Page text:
Offering Trees of Thuja Occidentle trees.
This slow-growing tree reaches 25 to 40 feet in
height and spreads to about 10 to 12 feet wide,
preferring a wet or moist, rich soil (Fig. 1).
Transplanting is moderately easy if plants are root-
pruned and either balled and burlapped or potted.
White-Cedar likes high humidity and tolerates wet
soils and some drought. The foliage turns brownish in
winter, especially on cultivars with colored foliage and
on exposed sites open to the wind.
Best used as a screen or hedge planted on 8 to 10-
foot-centers. There are better specimen plants but it
can be placed at the corner of a building or other area
to soften a view. Many of the natural stands in the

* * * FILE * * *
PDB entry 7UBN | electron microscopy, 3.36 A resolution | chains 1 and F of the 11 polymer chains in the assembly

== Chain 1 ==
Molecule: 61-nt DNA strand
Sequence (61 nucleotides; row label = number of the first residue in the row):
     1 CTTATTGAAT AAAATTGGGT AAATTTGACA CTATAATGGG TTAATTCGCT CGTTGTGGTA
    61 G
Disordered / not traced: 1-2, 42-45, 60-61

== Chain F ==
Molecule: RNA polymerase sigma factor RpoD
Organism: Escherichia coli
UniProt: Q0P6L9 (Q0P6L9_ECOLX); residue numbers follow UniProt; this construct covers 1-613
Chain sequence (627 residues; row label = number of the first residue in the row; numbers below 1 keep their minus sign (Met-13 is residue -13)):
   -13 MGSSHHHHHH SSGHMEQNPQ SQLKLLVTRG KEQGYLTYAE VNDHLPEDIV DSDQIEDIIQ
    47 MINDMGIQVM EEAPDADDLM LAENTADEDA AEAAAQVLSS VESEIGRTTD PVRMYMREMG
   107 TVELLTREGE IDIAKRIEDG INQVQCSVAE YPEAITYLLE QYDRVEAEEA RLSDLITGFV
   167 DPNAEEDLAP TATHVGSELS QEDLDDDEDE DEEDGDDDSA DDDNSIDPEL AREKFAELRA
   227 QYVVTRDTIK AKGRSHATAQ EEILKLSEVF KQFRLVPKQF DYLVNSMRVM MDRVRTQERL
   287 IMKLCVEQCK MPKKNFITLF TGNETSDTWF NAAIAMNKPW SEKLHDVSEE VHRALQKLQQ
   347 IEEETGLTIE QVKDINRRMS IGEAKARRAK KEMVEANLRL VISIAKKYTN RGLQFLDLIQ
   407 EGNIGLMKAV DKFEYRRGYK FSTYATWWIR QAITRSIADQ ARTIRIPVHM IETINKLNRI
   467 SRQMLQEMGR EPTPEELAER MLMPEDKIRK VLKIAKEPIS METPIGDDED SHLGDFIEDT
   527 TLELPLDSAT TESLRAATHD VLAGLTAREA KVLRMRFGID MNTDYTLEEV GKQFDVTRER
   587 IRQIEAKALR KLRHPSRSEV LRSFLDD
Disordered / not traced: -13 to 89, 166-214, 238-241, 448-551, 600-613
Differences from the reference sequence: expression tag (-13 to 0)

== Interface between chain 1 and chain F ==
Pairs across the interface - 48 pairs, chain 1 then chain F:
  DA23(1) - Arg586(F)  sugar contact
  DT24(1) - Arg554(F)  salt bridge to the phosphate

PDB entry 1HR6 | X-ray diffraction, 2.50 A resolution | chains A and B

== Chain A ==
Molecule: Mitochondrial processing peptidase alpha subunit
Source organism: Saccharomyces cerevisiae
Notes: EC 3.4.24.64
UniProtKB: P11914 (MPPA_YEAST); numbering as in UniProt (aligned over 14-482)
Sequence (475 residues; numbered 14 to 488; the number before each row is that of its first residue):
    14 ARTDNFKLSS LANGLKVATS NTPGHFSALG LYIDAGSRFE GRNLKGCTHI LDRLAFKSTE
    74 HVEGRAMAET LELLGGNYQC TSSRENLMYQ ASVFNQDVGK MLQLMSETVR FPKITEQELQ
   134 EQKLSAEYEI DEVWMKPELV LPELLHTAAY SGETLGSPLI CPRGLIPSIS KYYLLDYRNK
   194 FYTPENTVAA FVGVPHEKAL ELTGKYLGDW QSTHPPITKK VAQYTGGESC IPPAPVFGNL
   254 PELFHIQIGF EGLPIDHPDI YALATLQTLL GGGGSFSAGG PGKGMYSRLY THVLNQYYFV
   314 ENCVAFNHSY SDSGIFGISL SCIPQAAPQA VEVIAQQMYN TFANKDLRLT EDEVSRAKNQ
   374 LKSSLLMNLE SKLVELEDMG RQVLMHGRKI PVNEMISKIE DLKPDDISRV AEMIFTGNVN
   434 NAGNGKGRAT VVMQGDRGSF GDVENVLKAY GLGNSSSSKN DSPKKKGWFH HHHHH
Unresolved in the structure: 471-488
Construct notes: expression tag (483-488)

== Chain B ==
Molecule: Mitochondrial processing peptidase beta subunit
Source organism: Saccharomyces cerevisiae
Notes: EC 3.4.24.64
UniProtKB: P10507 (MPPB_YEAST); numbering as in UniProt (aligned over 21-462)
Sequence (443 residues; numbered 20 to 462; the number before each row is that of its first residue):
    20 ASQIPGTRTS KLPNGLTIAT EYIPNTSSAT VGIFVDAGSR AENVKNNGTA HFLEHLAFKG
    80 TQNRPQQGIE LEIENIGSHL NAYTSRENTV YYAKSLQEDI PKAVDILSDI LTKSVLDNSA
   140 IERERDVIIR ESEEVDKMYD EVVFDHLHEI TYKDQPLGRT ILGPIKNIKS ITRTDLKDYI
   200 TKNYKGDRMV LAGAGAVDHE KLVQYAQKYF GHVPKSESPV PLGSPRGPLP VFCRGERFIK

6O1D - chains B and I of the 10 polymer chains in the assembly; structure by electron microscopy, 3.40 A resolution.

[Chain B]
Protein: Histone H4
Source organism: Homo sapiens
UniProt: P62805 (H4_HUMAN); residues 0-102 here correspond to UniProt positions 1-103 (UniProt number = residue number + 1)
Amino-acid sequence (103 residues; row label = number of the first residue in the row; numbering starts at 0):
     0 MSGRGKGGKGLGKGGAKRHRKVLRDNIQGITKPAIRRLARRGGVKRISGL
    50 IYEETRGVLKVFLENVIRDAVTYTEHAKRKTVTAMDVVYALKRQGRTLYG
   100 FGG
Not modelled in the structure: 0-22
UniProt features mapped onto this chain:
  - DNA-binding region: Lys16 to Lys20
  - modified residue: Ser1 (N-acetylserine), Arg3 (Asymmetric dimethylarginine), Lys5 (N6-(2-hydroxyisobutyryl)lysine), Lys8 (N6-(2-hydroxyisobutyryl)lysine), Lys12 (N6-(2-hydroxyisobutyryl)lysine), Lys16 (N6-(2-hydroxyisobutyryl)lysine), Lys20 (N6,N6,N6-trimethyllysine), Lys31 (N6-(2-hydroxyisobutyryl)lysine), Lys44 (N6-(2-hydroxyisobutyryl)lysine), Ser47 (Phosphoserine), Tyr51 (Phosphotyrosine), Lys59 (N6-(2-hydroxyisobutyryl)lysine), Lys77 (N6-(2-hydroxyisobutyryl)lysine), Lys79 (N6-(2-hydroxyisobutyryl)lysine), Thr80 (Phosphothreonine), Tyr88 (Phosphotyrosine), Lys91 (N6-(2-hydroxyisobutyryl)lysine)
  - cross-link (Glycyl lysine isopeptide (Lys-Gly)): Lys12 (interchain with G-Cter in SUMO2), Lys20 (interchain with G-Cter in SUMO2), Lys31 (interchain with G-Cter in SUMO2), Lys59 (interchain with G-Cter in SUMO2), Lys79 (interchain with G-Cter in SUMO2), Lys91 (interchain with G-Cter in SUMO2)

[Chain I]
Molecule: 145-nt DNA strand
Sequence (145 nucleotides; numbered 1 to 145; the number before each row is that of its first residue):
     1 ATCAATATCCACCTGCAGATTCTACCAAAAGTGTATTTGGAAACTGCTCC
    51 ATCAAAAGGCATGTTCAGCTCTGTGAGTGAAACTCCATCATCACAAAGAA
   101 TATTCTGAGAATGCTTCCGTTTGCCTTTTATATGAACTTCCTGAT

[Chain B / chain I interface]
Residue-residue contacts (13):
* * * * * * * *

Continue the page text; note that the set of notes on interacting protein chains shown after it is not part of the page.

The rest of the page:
United States have been cut. Some remain in isolated
areas along rivers throughout the East.
White-Cedar has given rise to many cultivars,
many of which are shrubs. Cultivars include: ‘Booth
Globe’ – low, rounded with a flat top; ‘Compacta’ –
dense and compact; ‘Compacta Erecta’ – semi-dwarf,
pyramidal; ‘Douglasi Pyramidalis’ – dense, columnar;
‘Emerald Green’ – good winter color; ‘Ericoides’ –
dwarf, brownish foliage in winter; ‘Fastigiata’ –
narrow, columnar; ‘Globosa’ – dense, rounded; ‘Hetz
Junior’ – dwarf, wider than it is tall; ‘Hetz Midget’ –
slow grower, quite dwarf, rounded; ‘Hovey’ – low and
rounded; ‘Little Champion’ – globe shaped; ‘Lutea’ –
yellow foliage; ‘Nigra’ – dark green foliage in winter,
pyramidal; ‘Pumila’ (Little Gem) – rounded, dwarf;
‘Pyramidalis’ – narrow pyramidal form; ‘Rheingold’ –
rounded form with yellow to bronze new growth.
does not attract wildlife;
inconspicuous and not showy; no significant litter
problem; persistent on the tree.
tree grows in part shade/part sun;
tree grows in full sun
clay; loam; sand; slightly alkaline;
acidic; extended flooding; well-drained
Aerosol salt tolerance:
Soil salt tolerance: